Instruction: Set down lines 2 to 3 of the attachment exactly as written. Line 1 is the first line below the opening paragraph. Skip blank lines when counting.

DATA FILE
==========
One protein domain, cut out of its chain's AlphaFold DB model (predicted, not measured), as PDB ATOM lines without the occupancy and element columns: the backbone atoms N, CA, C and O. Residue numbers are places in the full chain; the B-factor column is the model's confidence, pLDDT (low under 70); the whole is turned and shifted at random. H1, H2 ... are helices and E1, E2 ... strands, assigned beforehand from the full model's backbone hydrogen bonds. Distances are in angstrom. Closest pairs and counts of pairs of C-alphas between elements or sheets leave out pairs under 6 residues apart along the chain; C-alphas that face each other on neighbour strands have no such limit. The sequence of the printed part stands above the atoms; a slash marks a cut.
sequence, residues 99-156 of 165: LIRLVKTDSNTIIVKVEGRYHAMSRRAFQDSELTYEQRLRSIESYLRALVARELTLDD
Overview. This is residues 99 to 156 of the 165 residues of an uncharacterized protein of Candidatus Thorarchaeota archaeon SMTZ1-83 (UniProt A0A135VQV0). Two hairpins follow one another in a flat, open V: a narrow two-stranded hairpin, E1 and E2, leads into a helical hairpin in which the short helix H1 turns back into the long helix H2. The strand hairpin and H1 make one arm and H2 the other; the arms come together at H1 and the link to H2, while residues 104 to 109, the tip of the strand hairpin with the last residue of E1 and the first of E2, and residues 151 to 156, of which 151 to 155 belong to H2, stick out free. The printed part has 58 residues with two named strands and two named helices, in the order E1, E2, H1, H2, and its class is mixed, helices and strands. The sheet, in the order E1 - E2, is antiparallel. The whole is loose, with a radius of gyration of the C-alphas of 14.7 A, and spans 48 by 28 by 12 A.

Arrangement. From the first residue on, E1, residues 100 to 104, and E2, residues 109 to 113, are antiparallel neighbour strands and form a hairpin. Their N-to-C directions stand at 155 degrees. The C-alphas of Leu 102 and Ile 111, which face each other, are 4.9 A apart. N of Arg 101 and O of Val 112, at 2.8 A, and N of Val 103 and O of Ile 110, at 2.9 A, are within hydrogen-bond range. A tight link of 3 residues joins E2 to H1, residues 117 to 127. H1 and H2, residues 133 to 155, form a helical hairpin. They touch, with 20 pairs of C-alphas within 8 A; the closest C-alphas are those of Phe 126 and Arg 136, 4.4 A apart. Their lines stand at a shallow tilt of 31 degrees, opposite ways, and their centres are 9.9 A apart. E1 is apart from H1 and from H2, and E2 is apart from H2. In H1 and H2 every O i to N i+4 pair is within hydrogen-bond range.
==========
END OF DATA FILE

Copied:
Overview. This is residues 99 to 156 of the 165 residues of an uncharacterized protein of Candidatus Thorarchaeota archaeon SMTZ1-83 (UniProt A0A135VQV0). Two hairpins follow one another in a flat, open V: a narrow two-stranded hairpin, E1 and E2, leads into a helical hairpin in which the short helix H1 turns back into the long helix H2. The strand hairpin and H1 make one arm and H2 the other; the arms come together at H1 and the link to H2, while residues 104 to 109, the tip of the strand hairpin with the last residue of E1 and the first of E2, and residues 151 to 156, of which 151 to 155 belong to H2, stick out free. The printed part has 58 residues with two named strands and two named helices, in the order E1, E2, H1, H2, and its class is mixed, helices and strands. The sheet, in the order E1 - E2, is antiparallel. The whole is loose, with a radius of gyration of the C-alphas of 14.7 A, and spans 48 by 28 by 12 A.

Arrangement. From the first residue on, E1, residues 100 to 104, and E2, residues 109 to 113, are antiparallel neighbour strands and form a hairpin. Their N-to-C directions stand at 155 degrees. The C-alphas of Leu 102 and Ile 111, which face each other, are 4.9 A apart. N of Arg 101 and O of Val 112, at 2.8 A, and N of Val 103 and O of Ile 110, at 2.9 A, are within hydrogen-bond range. A tight link of 3 residues joins E2 to H1, residues 117 to 127. H1 and H2, residues 133 to 155, form a helical hairpin. They touch, with 20 pairs of C-alphas within 8 A; the closest C-alphas are those of Phe 126 and Arg 136, 4.4 A apart. Their lines stand at a shallow tilt of 31 degrees, opposite ways, and their centres are 9.9 A apart. E1 is apart from H1 and from H2, and E2 is apart from H2. In H1 and H2 every O i to N i+4 pair is within hydrogen-bond range.